Like the Great Depression’s young men, today’s disconnected youth number in the millions and the number is growing. The percentage of Americans age 20 to 24 who are neither in school nor working jumped over 10 percentage points in just two years, reaching 28 percent in 2009. Disconnected teens and young adults are the prime targets of the CCC-style programs that exist today in the form of YouthBuild and service and conservation corps, which offer education toward a GED or diploma and the chance to develop job skills while serving the community, along with a rich array of supports that help disconnected youth move away from crime, drugs, and other risks to become productive citizens. Many programs also provide AmeriCorps education awards to set young people on a path to postsecondary education.

These programs work. A random assignment study by Abt Associates and Brandeis University confirmed the value of youth service and conservation corps for young people, especially for African-American men. The programs increased their employment and earnings, educational aspirations, associate’s degree attainment, and community involvement. But while the Depression-era CCC engaged 3 million young men, today fewer than 30,000 similar youth corps positions exist. The cost of such positions—$16,000 to $24,000—is well below many private-sector job creation efforts and far below the costs of doing nothing.

The CCC scaled up to 250,000 positions in just four months. With adequate public resources and building on the base of high-quality programs already operating across the country we could, at a minimum, double the capacity of the current youth corps, YouthBuild, and AmeriCorps field and train youth for a wide range of high-need fields, from green construction jobs to health care.

The jobs bill passed by the House providing funding for additional AmeriCorps positions is a good first step. The president’s budget also offers a substantial increase in AmeriCorps, to add 20,000 new positions, and an increase in YouthBuild funding to engage several hundred additional corpsmembers. In the face of frozen domestic discretionary spending, these increases are welcome. But in the face of the need, Congress should do more by scaling up both these programs more dramatically and creating a new dedicated funding stream for youth service and conservation corps. A recent Center for American Progress paper offers more detail about these opportunities.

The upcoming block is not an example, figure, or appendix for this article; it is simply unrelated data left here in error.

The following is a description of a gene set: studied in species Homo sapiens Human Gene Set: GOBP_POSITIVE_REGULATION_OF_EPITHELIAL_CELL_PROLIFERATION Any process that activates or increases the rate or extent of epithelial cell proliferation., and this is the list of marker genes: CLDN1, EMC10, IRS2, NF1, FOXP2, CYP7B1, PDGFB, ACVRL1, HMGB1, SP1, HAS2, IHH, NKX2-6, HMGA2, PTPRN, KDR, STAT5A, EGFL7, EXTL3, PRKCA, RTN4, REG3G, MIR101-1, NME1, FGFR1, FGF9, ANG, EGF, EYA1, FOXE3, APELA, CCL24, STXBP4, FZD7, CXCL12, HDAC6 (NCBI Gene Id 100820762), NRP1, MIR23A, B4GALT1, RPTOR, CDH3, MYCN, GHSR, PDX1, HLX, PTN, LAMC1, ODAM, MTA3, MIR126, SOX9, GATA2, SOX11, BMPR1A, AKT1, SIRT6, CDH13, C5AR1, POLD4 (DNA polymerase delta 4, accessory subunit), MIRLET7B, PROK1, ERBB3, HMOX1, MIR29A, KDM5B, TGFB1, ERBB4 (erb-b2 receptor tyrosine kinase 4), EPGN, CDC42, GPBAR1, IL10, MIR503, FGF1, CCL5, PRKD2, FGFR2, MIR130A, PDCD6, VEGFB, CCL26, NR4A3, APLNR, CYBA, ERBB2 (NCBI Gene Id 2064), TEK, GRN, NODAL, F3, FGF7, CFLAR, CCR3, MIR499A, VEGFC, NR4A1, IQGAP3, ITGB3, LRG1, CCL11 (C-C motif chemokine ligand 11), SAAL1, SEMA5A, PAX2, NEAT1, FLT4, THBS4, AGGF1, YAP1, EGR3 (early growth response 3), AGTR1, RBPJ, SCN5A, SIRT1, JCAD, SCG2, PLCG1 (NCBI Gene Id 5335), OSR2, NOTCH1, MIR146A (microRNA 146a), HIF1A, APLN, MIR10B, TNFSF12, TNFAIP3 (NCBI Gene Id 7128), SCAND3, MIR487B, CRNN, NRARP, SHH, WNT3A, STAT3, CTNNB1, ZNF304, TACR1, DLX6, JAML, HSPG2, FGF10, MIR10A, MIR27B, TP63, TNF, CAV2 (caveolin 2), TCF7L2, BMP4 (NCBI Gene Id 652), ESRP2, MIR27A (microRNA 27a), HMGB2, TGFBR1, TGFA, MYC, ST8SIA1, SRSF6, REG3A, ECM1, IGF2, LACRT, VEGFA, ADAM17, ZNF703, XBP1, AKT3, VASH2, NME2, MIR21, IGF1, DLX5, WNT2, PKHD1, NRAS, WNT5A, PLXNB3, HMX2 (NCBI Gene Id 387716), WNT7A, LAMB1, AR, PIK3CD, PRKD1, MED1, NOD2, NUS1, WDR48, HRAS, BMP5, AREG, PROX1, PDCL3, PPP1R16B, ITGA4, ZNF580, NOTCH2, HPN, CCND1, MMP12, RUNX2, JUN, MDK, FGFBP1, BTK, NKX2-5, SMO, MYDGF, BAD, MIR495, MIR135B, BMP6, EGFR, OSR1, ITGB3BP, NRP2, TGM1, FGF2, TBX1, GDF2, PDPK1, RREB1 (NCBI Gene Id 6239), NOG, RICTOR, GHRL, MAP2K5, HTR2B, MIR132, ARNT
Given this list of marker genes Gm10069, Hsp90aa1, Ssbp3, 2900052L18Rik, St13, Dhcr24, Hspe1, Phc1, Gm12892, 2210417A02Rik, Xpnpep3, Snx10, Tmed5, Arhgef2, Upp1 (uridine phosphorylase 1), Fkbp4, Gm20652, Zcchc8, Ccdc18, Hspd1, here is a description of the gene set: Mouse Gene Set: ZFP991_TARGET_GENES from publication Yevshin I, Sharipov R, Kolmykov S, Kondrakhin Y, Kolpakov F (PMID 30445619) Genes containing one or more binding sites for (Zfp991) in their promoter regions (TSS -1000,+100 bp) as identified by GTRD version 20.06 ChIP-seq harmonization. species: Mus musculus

We may well owe our freedom—as well as many of our great parks, forests, and monuments—to the Depression-era CCC. Choosing whether to invest in those young people being left behind today will affect not just their generation, but their children and their children’s children. These young people need not be left out of the recovery, and in fact, they could become one of our greatest generations—if we choose to invest in comprehensive youth corps programs.

Shirley Sagawa is a Visiting Fellow at American Progress.

The positions of American Progress, and our policy experts, are independent, and the findings and conclusions presented are those of American Progress alone. A full list of supporters is available here. American Progress would like to acknowledge the many generous supporters who make our work possible.


Shirley Sagawa

Senior Fellow